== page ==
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TWC Does the Right Thing - Again!

[Post Updated, See Below] In response to customer feedback, Time Warner Cable has discontinued its trials of tiered Internet service. [Corporate Announcement here.] It was quite a stuff-storm, but to TWC’s credit, they put their finger up, felt the howling gale, and changed course right away.

This is in marked contrast to their larger competitor, Comcast, which did stuff at the application level that was supposed to be about simple traffic metering, did it in secret, lied about it, packed an FCC hearing with paid seat-warmers, lied about that, for months and months, until the FCC told them to cut it out. And did they? I still don’t trust them.

TWC, at least, approached the traffic problem head-on, by trying to discourage excess traffic with direct, obvious price signals. At the time, I wrote, Time Warner Cable does the right thing. Unfortunately, they did the right thing the wrong way [my blog post on that]—their price tiers were very aggressive, it gave the impression they were trying to specifically discourage “over-the-top” Internet video, and it gave the impression they were milking their infrastructure.

If I were TWC, I’d re-start from the assumption that Internet traffic is growing, and today’s bandwidth hog just might be tomorrow’s median Internet user. I’d announce a much less aggressive—and limited and temporary—tiered pricing plan. Simultaneously, I’d announce a capital improvement plan aimed squarely at expanding the TWC distribution infrastructure. Then I’d only implement tiering where my infrastructure was under threat, and I’d implement it in conjunction with a capital improvement program in the same area.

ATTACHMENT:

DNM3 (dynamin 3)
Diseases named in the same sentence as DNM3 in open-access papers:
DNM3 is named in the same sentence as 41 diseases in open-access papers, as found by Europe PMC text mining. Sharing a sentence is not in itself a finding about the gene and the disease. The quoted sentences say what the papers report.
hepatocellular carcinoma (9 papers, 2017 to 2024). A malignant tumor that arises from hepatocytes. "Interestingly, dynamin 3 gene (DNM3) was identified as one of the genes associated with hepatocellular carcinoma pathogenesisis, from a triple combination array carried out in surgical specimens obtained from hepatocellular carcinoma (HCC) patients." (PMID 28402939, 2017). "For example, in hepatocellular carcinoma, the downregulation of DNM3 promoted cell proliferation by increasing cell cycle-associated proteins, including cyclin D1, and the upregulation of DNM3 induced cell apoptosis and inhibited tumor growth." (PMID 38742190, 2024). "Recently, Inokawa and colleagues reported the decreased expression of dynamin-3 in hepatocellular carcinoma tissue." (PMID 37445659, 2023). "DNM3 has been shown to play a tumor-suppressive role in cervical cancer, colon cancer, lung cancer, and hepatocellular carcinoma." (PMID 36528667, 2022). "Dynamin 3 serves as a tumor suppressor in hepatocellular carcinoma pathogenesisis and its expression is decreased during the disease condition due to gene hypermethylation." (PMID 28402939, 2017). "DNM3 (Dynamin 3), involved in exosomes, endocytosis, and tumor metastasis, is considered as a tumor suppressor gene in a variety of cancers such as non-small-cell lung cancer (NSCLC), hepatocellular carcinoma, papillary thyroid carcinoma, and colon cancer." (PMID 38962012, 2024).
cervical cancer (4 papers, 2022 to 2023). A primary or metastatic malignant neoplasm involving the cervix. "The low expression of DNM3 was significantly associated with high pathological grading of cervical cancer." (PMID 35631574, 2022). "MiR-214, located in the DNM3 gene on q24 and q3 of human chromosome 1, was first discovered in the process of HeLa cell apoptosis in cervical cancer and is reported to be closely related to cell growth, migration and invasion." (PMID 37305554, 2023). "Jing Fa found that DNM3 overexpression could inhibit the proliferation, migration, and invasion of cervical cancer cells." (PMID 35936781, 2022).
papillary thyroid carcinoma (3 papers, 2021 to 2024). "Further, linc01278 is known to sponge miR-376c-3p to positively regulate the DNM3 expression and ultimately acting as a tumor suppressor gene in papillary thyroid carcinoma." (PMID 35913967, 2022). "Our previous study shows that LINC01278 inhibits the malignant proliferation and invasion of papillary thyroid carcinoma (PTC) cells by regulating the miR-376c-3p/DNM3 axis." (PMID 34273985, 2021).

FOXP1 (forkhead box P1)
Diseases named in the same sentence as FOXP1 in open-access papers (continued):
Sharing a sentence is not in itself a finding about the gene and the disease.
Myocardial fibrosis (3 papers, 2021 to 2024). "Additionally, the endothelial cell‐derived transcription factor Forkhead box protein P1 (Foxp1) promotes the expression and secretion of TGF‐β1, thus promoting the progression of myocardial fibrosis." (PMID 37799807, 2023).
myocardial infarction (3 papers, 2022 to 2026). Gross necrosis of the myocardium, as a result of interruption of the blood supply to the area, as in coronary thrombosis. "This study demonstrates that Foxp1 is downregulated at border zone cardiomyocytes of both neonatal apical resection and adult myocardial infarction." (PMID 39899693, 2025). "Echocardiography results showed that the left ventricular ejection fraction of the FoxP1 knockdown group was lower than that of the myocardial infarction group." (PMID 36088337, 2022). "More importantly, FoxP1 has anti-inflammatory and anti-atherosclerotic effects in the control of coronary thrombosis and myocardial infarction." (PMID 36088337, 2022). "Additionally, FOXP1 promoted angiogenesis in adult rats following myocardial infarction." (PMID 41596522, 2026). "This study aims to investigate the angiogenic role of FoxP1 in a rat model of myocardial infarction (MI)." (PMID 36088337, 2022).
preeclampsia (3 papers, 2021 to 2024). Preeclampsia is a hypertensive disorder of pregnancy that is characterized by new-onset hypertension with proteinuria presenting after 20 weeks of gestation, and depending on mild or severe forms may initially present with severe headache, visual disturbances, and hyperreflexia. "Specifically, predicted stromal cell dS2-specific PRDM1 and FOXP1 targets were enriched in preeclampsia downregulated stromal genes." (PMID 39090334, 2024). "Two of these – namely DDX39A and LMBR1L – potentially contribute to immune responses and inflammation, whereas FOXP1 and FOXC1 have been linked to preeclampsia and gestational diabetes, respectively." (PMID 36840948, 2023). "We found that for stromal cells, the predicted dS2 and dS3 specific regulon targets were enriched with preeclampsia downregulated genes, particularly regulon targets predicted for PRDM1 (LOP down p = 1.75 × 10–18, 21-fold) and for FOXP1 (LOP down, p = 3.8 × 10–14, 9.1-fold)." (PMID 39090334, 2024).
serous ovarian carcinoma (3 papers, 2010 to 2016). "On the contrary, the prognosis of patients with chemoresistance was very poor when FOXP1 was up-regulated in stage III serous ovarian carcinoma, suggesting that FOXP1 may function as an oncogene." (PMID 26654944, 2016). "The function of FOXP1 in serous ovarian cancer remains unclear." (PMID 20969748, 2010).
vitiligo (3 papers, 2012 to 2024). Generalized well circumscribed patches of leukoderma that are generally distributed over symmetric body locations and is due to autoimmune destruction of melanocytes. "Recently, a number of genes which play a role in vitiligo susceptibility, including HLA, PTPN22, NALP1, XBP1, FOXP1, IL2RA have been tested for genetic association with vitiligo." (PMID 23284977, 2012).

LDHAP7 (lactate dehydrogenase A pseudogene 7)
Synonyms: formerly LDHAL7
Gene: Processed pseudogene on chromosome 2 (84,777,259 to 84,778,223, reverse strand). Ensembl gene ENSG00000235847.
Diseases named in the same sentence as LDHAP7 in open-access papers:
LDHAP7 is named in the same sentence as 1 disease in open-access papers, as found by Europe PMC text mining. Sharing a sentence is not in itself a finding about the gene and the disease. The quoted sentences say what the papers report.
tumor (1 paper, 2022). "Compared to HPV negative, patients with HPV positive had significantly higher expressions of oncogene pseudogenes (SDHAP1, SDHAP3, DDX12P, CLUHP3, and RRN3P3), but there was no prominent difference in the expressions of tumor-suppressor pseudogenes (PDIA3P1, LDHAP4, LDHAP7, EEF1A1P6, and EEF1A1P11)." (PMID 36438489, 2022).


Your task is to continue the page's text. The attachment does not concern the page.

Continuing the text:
It might not be as lucrative as the tiered pricing system that TWC envisioned, but it would position TWC as a major Internet player in the future. Taking the high road and the long view worked for Verizon. TWC now has a chance to show it is not only responsive, but also visionary.

Disclosure: I have had business dealings with TWC in the past, and perhaps I’ll have more in the future, but I have no current business relationship. Nobody at TWC has asked me for my opinion recently, either. In any case, I’m more valuable to TWC if I speak my mind; they know where to hire yes-people if they want them.

UPDATE (4/21 4:56PM): Whoops, apparently they have :-(.

By David Isenberg, Principal Prosultant(sm), isen.com, LLC

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